The U.S. Fish and Wildlife Service (Service) announced today that it will award more than $645,000 in 2013 Great Lakes Restoration Initiative (GLRI) funding through the Fish Passage Program to support projects in the Midwest Region’s Great Lakes Basin. Funding will support the removal of 12 fish passage barriers, reconnecting more than 91 stream miles. These eight projects are supported by an additional $374,000 in matching funds.
Construction of millions of culverts, dams, dikes, water diversions, and other artificial barriers impound and redirect water for flood control, drinking water, electricity, irrigation, and transportation, thereby changing the natural features of rivers and streams. Balancing the importance of stream connectivity for local fish species with the construction of these structures is a conservation challenge.
With the funding support of GLRI for the removal of barriers to aquatic organism passage, the Service and its partners have begun to reverse the harmful impacts of artificial barriers to native fish species and the aquatic environment in the Great Lakes Basin.
2013 GLRI Fish Passage projects in the Midwest include:
- Freeport Dam Removal and Culvert Replacements, Coldwater River, Kent County, MI; this project will reopen 17 miles of stream habitat
- Schwartz Creek Fish Passage Project, Dickinson County, MI; this project will reopen 22 miles of stream habitat.
- Pemebonwon River Fish Passage and Stream Channel Restoration, Marinette County, WI; this project will reopen 38 miles of stream habitat.
- Replace Perched Culvert on 176th Ave and North Branch White River in Oceana County, MI; this project will reopen 3.5 miles of stream habitat.
- Replace Failed Culvert on Bancroft Creek (Boardman River) in Grand Traverse County, MI; this project will reopen 1.5 miles of stream habitat.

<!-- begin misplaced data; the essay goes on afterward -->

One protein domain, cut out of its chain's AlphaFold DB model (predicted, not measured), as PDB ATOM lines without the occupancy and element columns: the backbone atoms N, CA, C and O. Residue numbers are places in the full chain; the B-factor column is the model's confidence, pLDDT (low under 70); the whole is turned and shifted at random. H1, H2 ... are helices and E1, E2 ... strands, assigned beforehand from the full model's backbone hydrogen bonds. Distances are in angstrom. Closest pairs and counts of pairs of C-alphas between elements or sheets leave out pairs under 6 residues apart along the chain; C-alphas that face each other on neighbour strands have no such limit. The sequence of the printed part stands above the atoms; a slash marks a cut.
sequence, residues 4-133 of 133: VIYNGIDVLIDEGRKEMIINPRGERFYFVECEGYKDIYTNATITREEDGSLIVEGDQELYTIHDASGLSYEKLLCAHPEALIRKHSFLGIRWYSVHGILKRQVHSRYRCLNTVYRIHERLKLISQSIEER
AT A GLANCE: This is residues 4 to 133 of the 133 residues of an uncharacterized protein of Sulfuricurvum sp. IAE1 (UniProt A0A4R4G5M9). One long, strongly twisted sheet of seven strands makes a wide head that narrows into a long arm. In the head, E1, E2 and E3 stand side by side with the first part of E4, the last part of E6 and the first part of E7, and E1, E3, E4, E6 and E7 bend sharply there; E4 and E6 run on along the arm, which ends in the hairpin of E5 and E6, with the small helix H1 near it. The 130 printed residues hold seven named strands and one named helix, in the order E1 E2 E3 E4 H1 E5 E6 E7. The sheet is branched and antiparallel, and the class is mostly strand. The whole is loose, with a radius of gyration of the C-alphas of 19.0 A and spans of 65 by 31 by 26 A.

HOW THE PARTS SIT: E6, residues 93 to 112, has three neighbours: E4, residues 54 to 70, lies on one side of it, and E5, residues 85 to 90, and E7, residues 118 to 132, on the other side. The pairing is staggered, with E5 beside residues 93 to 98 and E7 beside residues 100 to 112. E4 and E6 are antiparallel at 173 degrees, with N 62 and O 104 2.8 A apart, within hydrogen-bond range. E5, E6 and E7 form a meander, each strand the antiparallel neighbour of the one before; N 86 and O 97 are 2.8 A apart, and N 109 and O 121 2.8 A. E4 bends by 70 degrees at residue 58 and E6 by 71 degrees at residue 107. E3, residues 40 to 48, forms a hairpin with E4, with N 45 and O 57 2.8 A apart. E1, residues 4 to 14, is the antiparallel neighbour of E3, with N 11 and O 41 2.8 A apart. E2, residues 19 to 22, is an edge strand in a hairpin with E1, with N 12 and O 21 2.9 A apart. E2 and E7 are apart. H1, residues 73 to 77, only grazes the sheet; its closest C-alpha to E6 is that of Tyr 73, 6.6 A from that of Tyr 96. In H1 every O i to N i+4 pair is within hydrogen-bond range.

- Haynes Creek/Beaton Road Crossing Restoration, Black River (Alcona County), MI; this project will reopen 6 miles of stream habitat.
- City Creek Brook Trout Restoration, Ashland County, WI; this project will reopen 2 miles of stream habitat
- Status and Distribution of Brook Trout in the Upper Midwest/Great Lakes Basin; this project will help the Service and partners better understand the current status Midwest brook trout populations.
The grants were funded by the President’s 2013 Budget, which provided $300 million for the U.S. Environmental Protection Agency –led, interagency Great Lakes Restoration Initiative. GLRI funding has helped us to expand our existing work in the Great Lakes Basin to make a greater impact regionally. Since its inception in 2010, the GLRI funded portion of the National Fish Passage Program has removed or bypassed 37 barriers, restoring access to 267 stream miles and 1,396 acres of wetlands. Through GLRI funding, the NFPP has also been able to leverage an average of more than one and a half dollars for every project dollar spent through its partners.
For more information on U.S. Fish and Wildlife Service activities related specifically to the Great Lakes Restoration Initiative, please visit www.fws.gov/GLRI.
Image courtesy U.S. Fish and Wildlife Service